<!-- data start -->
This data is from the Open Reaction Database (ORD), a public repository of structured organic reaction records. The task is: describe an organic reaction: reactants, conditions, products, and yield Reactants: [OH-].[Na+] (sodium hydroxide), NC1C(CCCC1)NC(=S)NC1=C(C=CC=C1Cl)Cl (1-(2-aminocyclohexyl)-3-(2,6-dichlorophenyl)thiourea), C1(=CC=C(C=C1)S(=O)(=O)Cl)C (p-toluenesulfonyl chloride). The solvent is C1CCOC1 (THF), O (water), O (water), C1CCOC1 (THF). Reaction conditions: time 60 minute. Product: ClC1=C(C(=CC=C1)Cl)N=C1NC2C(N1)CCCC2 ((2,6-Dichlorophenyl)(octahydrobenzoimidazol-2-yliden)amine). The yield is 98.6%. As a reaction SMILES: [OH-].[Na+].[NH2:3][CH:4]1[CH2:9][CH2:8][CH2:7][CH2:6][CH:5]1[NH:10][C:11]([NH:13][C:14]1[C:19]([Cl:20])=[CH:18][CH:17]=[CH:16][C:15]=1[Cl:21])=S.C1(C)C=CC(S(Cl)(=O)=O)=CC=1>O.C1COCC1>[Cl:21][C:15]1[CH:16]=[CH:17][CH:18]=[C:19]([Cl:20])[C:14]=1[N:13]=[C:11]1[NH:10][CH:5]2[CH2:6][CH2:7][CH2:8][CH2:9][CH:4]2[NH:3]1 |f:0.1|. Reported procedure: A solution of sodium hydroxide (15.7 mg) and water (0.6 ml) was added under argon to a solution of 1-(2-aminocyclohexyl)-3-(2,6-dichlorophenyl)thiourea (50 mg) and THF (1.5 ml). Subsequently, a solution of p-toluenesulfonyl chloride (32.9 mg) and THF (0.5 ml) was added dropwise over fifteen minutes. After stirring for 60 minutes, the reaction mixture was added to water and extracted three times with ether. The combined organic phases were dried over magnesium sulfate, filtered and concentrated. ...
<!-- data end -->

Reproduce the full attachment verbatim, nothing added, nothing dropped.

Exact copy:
This data is from the Open Reaction Database (ORD), a public repository of structured organic reaction records. The task is: describe an organic reaction: reactants, conditions, products, and yield Reactants: [OH-].[Na+] (sodium hydroxide), NC1C(CCCC1)NC(=S)NC1=C(C=CC=C1Cl)Cl (1-(2-aminocyclohexyl)-3-(2,6-dichlorophenyl)thiourea), C1(=CC=C(C=C1)S(=O)(=O)Cl)C (p-toluenesulfonyl chloride). The solvent is C1CCOC1 (THF), O (water), O (water), C1CCOC1 (THF). Reaction conditions: time 60 minute. Product: ClC1=C(C(=CC=C1)Cl)N=C1NC2C(N1)CCCC2 ((2,6-Dichlorophenyl)(octahydrobenzoimidazol-2-yliden)amine). The yield is 98.6%. As a reaction SMILES: [OH-].[Na+].[NH2:3][CH:4]1[CH2:9][CH2:8][CH2:7][CH2:6][CH:5]1[NH:10][C:11]([NH:13][C:14]1[C:19]([Cl:20])=[CH:18][CH:17]=[CH:16][C:15]=1[Cl:21])=S.C1(C)C=CC(S(Cl)(=O)=O)=CC=1>O.C1COCC1>[Cl:21][C:15]1[CH:16]=[CH:17][CH:18]=[C:19]([Cl:20])[C:14]=1[N:13]=[C:11]1[NH:10][CH:5]2[CH2:6][CH2:7][CH2:8][CH2:9][CH:4]2[NH:3]1 |f:0.1|. Reported procedure: A solution of sodium hydroxide (15.7 mg) and water (0.6 ml) was added under argon to a solution of 1-(2-aminocyclohexyl)-3-(2,6-dichlorophenyl)thiourea (50 mg) and THF (1.5 ml). Subsequently, a solution of p-toluenesulfonyl chloride (32.9 mg) and THF (0.5 ml) was added dropwise over fifteen minutes. After stirring for 60 minutes, the reaction mixture was added to water and extracted three times with ether. The combined organic phases were dried over magnesium sulfate, filtered and concentrated. ...